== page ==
Far from it. When I was a student studying in Florence for the year, I traveled somewhere almost every weekend usually with little planning. It was the early 90s and much of Central Europe was just opening up as relations between the US and the Soviets began to warm. I convinced my roommates to do a whirlwind tour of Prague, Budapest, and Krakow over one of our breaks. While my winging-it strategy worked well in the first two places, we’d arrived in Krakow too late to be let into the youth hostel. Accommodations were few and the jewel of a town wasn’t yet ready for prime time. We ended up having to sleep in the train station, which was, as it turns out, pretty safe back then.
And on the flip side, what are some of your travel hacks? You are the master of the no-check bag. Please share your secrets.
It’s true, we only carry on. If you’ve ever had a piece of luggage get lost, you too will never check again. I’m one of those people who doesn’t mind wearing the same thing over and over—of course with clean undergarments and shirts. I think people make the mistake of imagining a different version of themselves in different places. (Granted, fantasy dressing is another matter; when going on a sexy trip to St. Barths you have full permission to pack as many fun dresses as you can fit in your bag).
I would remind people to pay attention to their own dressing patterns and home. How many of us wear a pair of jeans for a few days and just change out our shirt? Same rules apply for most travel. Pack multiples of things that don’t take up much room like shirts and dresses. Shoes are the killer. Wear the shoes or boots that take up the most room on the plane. Pack a pair of flats and a pair of heels that are neutral enough to go with everything. My friend and former colleague, fashion editor Sarah Meikle, taught me to pack in a palette so things can be mixed and matched: camels, greys and blushy pinks one trip, navy, grey and white for another.
My biggest hack is pulling kids out of school for a couple of days over Thanksgiving and traveling that week somewhere outside of the US. Fares tend to be cheaper and you get that Friday through the following Sunday.
You're the best listener in the world. Are there any airplane seatmate stories that stand out?
I once sat next to a fascinating guy: A Stanford professor who was developing a new sustainable form of LED gallery lighting. He gave me an education on the history of lighting over the course of our flight from London to New York. Most of what he was working on was way over my head, but he patiently broke things down and used some of the most poetic metaphors to explain things. I kept telling him, “Pretend you are explaining this to a fourth grader.” We’ve stayed in touch a bit since then.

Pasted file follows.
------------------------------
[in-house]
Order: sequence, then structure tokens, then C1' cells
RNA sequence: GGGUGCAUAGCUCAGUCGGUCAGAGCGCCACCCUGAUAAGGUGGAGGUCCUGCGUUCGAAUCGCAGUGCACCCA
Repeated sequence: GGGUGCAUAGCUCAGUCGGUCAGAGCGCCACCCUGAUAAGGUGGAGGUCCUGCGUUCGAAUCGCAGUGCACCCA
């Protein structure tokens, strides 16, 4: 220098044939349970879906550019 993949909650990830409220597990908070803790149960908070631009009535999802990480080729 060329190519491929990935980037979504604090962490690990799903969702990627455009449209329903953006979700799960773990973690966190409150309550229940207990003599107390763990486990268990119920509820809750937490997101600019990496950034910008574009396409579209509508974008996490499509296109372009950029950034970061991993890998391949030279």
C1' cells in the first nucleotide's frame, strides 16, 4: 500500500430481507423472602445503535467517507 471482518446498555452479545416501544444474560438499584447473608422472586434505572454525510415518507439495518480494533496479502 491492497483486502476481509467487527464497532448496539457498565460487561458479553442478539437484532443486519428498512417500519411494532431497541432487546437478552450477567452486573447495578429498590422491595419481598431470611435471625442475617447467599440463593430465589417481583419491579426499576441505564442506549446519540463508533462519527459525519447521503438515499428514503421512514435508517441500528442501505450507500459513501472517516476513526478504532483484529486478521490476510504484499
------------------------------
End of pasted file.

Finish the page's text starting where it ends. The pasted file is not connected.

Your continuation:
I haven't heard this story firsthand since we have been separated this summer...but did you travel 3 hours to go have lunch on your recent trip to Italy? Worth it?! And what are other meals you dream about and would literally get on a plane, or drive extensively for?
While I am usually pretty go-with-the-flow when it comes to a road trip with my husband or with friends, on a recent drive from the Salento region of Italy to the Amalfi Coast, I was on a mission to eat lunch at Antichi Sapori in Montegrosso. It's basically the OG Slow Food Mecca where everything is made in house or with painstaking care from vendors close by. It’s one of those places that, despite its intense rigor, is totally unassuming and doesn’t take itself so seriously.
...It was, however, about three hours out of our way and meant not hitting Matera or the ceramics factor that my husband had his heart set on. When we arrived after a long hot drive, we were seated next to a couple and their screaming toddler, which we are normally pretty good at tuning out...but once we moved and tucked into our first glass of wine and the simplest, most delicious orecchiette pomodoro, my husband understood what we were doing there.
Is there any trip that stands out to you as The Best Trip Ever?
The best trip I ever took was with my family to Egypt last November. We sailed down the Nile from Luxor to Aswan on a traditional dahabiya. It was at once the most culturally rich (in that cradle of civilizations sort of way) as well as the most relaxing. Something about the pace of sailing slows everything down. Plus, there are still so few tourists that you feel like you are seeing that part of the world as the Victorians did.
Talk about your travel planning--your issues with it, what paralyzes you,
Believe it or not, I hate booking flights more than anything on earth. That and deciding where to go: There are so many places I want to see. I have such FOMO, it’s embarrassing. I am keenly aware of the fact that choosing one place means unchoosing another.